Jane looked down at her frothy dress, a sea of ruffles and frills.

“Then I don’t want them,” Jane said. She tore at the collar of the dress, but that was ridiculous–this dress was so complicated it usually took both a maid and Miss Milhouse to get her in and out of it. And would she really want to be standing there in front of her father in her under-things?

His money paid for my under-things too….

“I don’t want anything your money buys, if that’s how you got it!” Jane yelled. “Hiring strikebreakers, hurting people, probably starving them too–”

“Oh, please, Jane,” Father huffed. “That’s how the world works! Some people are rich and some are poor, and by God, if I can be on the rich side, that’s where I’m going to stand! Would you have us all living in hovels, wearing sackcloth and ashes, eating gruel? That’s what the socialists want. They’d pull everyone down to their level if they could–”

But Jane had already whirled away from him. Blindly, she darted out the study door, out the front door…Mr. Corrigan was standing in the driveway by the car, brushing snow from the windshield.

“Please!” Jane shouted at him, sliding into the backseat. “You have to take me to…” Where could she go? Somehwere away from this house, away from her father.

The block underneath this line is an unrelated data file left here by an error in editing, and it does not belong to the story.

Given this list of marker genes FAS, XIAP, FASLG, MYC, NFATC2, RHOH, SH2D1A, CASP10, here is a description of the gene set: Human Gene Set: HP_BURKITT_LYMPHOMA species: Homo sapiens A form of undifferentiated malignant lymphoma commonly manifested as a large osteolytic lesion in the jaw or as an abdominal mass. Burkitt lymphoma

Mr. Corrigan glanced nervously back at the house, at the huge windows staring out at them, where anyone could be watching.

“I’m sorry, miss,” he said. “I’m not allowed.”

“Fine!” Jane shouted. “Be that way!” Her father’s tainted money had bought the car, too, and Mr. Corrigan’s services. She slipped back out into the snow, slamming the car door behind her. She began stomping off down the snowy driveway.

“Wait!” Mr. Corrigan called. “You don’t have your coat!”

Jane shrugged, and kept going.

“Then”–Mr. Corrigan chased after her and placed one of the lap blankets from the car around her shoulders– “at least wear this!”

Jane knew she should shove it down in the snow, because her father’s money had bought the lap blanket, just like everything else. But it was warm around her shoulders, and it made her feel a solidarity with Bella, who’d also huddled in a blanket in her moment of tragedy: Bella had lost her entire family, and now Jane had to break away from her father, because he was an evil, evil man.

Jane tramped through the snow, past mansions and monstrous estates. Some of them were houses she’d always admired and secretly envied, but now when she glanced toward the twists of wrought-iron gates she thought she saw the twisted faces of workers who’d toiled and starved just so the industrialists could have a fine gate. It was like seeing the grimy enginge beneath the car’s gleaming exterior: Suddenly she could see how all the glitter and elegance, all the excess and opulence, had been built on the backs of workers like Bella and Yetta, workers calling out for justice.

And workers like Mr. Corrigan trying to support seven children on twenty-five dollars a week, because that’s all my father pays him.